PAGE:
How to Fight Confirmation Bias in Your Hiring Process

We’ve all heard the saying, “You never get a second chance to make a first impression.” And while that’s true to some extent, many hiring managers take the principle to an unnecessary extreme, claiming they know everything they need to know about a candidate within the first five seconds after they walk into the door.

But the only way it could possibly work is if the hiring manager forms his or her own preconceptions about the candidate prior to the interview. And if someone on your staff is taking mental shortcuts in their candidate evaluations, your organization is likely missing out on some of the best hires on the market.

Here’s how confirmation bias can creep into your hiring process – and how to fight it.

Confirmation confusion
There’s nothing inherently wrong with wanting to confirm ideas we suspect to be true. After all, that’s how science works: by forming a hypothesis and then testing it. But problems start to creep in when we allow our favorite hypothesis to shape our view of the results.

Say, for example, that your hiring manager believes any candidate who went to a certain university is automatically well-suited for your company culture. That might be true – but it’s most likely not; and that belief is going to exclude a whole lot of qualified candidates before they even get a chance at an interview.

This is an extreme example, of course. But the same principle subtly influences many of us, whether we’re aware of it or not. Any time a decision maker assigns extra weight to evidence that confirms their preconceptions, while discounting evidence that goes against those assumptions, they’re likely to miss out on some great opportunities.

The pitfalls of bias
The most obvious downside of confirmation bias is that it’s unfair to candidates. For example, if the hiring manager believes that confident candidates are always best for the job, the client with the strongest eye contact and firmest handshake will be the most likely to “qualify” on this basis – never mind the stellar portfolios presented by many of the other applicants.

Confirmation bias can also influence hiring decisions in less obvious ways. If a certain hiring manager believes that (for example) an Oracle database certification is more meaningful than one from IBM, then any candidate who’s failed to obtain that specific certification will be less likely to make a positive impression, regardless of their actual expertise in that area.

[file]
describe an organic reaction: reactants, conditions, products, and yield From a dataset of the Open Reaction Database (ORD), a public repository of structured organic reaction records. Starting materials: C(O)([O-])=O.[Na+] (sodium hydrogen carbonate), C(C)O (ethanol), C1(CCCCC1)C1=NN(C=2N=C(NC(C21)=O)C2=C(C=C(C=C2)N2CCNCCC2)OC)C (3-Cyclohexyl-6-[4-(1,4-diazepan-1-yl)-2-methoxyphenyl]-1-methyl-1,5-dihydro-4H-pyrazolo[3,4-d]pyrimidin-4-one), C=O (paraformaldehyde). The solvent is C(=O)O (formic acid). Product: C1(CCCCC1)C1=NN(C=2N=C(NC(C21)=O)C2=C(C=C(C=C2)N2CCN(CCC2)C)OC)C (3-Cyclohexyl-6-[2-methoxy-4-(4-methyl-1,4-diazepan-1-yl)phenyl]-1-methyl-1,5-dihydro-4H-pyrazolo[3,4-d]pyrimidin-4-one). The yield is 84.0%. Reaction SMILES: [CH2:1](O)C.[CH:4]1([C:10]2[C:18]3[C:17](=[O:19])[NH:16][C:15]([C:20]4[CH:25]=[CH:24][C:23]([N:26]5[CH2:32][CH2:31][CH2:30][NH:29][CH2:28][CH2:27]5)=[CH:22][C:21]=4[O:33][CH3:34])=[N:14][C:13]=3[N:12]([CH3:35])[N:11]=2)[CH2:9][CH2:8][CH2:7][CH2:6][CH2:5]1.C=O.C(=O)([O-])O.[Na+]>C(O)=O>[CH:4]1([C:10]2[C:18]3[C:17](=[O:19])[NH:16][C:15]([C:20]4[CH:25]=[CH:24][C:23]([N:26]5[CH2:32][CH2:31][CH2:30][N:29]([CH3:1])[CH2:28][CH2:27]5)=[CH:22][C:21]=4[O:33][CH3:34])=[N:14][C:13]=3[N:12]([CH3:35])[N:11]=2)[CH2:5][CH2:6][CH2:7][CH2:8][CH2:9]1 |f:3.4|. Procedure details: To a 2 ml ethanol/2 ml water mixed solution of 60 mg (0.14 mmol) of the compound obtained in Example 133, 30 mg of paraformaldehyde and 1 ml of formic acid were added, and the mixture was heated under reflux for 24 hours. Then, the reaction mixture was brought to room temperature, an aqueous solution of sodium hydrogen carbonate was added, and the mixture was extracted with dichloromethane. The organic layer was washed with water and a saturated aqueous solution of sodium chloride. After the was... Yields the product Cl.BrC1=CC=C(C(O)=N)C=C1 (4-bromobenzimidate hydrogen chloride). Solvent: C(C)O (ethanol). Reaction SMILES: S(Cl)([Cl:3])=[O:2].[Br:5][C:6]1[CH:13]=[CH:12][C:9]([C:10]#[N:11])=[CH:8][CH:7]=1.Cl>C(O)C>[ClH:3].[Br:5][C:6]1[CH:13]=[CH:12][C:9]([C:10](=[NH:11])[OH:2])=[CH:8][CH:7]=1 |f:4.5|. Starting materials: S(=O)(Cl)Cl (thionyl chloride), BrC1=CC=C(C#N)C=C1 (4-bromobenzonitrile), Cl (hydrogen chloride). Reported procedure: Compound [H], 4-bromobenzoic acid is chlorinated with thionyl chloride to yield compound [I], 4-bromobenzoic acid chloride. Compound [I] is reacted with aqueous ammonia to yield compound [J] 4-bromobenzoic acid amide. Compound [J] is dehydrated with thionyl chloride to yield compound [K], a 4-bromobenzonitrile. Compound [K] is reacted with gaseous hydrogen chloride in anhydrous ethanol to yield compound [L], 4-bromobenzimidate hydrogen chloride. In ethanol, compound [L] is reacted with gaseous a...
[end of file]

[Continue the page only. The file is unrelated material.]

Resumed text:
Preconceptions like these can seriously limit your organization’s talent pool. Even worse, these kinds of biases can disqualify candidates who’d bring innovative perspectives to departments that desperately need new thinking. In short, confirmation bias may be eliminating the very candidates your organization needs most.

How to fight it
It’s not always easy to see confirmation bias, especially in oneself. One helpful technique can be to simply write down a short list of factors you believe are most important in a candidate – and have your hiring manager do the same. Check one another’s lists carefully, keeping an eye out for any qualifiers that aren’t particularly relevant to the job and its skillset. And make a conscious, verbal commitment to set those biases aside during the hiring process.

In the interview itself, make sure you give the candidate time to make a case for the benefits they can bring your business. Set aside the outdated belief that you can “size up any candidate in five seconds,” and be aware that first impressions may not always be accurate. Some candidates may simply be nervous to meet you, or may not be sure where to begin. Give them the benefit of the doubt, and focus on their portfolio rather than on their handshake.

The more you’re able to recognize confirmation bias at work in yourself and your hiring team, and take steps to counteract it, the more likely you’ll be to hire candidates who actually fit your business’s needs. Invest a bit of time in rooting out this bias, and your new clarity will pay dividends for years to come.